Well, I dreamed I saw the silver spaceships flying

In the yellow haze of the sun.

There were children crying and colors flying

All around the chosen ones.

All in a dream, all in a dream

The loading had begun.

Flying Mother Nature’s silver seed to a new home in the sun.

Flying Mother Nature’s silver seed to a new home.



There are three verses which describe first the medieval past, then the present, and finally the future. Young later told his biographer Jimmy McDonough: ”I recognize this thread that goes through a lotta my songs that’s this time travel thing.” So what is the study of astrology, if not a tool with which to metaphorically explore time travel? Like history, astrology never repeats itself exactly, but it frequently rhymes. At its core, Young described the song as a reflection on the environment, and man’s relationship with it, in the form of a dream.

The word “dream” (governed by Neptune) appears in the very first line, and is repeated four times throughout the song. There’s a Lakota Sioux custom that when a tribe member has a dream that they cannot decipher on a personal level, they are obligated to share the dream with the entire tribe to better understand its communal message. That’s exactly what Young does with this song, sharing his vision with the world. In the first verse, he uses the word “archer.” Turns out the symbol for Sagittarius is “The Archer.” When you pair Neptune with Sagittarius, his personal dream then expands into a larger global context. And the message? Mother Nature is most certainly on the run.

In the middle verse, representing the present, the songwriter is “lying in a burned out basement with the full moon in [his] eyes.” If that image doesn’t suggest full Moon conjunct Pluto, then go ahead and rescind my fake astrology degree right now. Pluto is the underworld, represented by the burned out basement. (Incidentally, Neil Young’s birth sign is Scorpio, which is ruled by Pluto.) When a full Moon conjuncts Pluto, dreams and visions are extremely vivid and profound. Pluto is about death and rebirth, transformation and empowerment. It is at this low point in the song that “the sun bursts through the sky.” For those data scientists out there, the sun appears four times in the song.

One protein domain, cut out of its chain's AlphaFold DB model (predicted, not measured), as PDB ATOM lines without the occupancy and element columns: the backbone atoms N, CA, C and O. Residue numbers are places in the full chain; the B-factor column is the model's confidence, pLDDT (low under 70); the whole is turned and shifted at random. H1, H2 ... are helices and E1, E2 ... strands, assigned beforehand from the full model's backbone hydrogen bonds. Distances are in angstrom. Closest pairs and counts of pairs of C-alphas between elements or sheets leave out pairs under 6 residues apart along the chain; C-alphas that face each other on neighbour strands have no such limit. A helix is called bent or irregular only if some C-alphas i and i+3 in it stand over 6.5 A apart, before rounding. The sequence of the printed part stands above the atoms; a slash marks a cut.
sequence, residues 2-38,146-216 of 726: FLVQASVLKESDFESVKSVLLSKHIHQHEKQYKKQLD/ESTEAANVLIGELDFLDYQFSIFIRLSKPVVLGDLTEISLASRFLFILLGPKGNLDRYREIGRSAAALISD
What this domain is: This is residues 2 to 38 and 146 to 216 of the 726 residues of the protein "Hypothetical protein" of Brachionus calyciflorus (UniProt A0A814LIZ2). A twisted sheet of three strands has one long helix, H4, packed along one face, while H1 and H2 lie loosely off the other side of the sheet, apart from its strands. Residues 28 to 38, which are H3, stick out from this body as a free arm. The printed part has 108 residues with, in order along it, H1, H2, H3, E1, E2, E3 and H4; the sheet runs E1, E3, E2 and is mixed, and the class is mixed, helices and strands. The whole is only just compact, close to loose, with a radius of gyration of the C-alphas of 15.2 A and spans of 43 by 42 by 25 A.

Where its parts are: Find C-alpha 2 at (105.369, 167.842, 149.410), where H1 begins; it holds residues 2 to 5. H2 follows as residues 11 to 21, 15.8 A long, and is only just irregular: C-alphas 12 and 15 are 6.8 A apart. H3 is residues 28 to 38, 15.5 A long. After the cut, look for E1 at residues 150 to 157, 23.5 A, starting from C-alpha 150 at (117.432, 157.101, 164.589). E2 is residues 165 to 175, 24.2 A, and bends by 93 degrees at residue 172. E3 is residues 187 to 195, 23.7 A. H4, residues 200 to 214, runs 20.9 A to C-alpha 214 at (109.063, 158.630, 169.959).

One of the lyrics that kept echoing in my brain is: “I was thinking about what a friend had said. I was hoping it was a lie.” Friendship and prevarication is an intriguing pairing. I come back to Neptune’s shadow side to try to make sense of it. Where you find Neptune in the chart is also where you find deception. As to what that deception was, your guess is as good as mine.

Historically, “gold rush” literally refers to California’s mining success in the mid-19th century. That golden ore then morphs into Hollywood film and television riches in the 20th century. In the 21st century, it’s about Silicon Valley wealth. But what happens after the gold rush? What does Young’s idealistic dream see after the age of earth-bound materialism? His imagery in the final verse reflects Aquarian qualities like innovation, tolerance, art, science and altruism: “Silver spaceships … flying Mother Nature’s silver seed to a new home in the sun.” But in the dream, not everyone is on board. Bottom line, I guess the choice is up to each of us. As for Neil Young, he has made his choice. Besides sharing this lyrical and prescient song, he remains intensely committed to environmental and social activism to this day.

PS – Next time: Peter, Paul, and Mary’s “Puff the Magic Dragon” (just kidding).

PPS – For Neil Young fans that prefer listening to his music over reading it, check out his newest album Homegrown, which he wrote in 1973 but did not release until June 2020.

Jack Copeland is a retired busboy radiologist and Judd Foundation tour guide. Sources for this column include: 1) Learn Astrology Vol 1 by Marion March & Joan McEvers 2) astrosofa.com 3) astrologyking.com 4) loudersound.com 5) songfacts.com 6) genius.com  7) Notes from astrologer Tom Brady.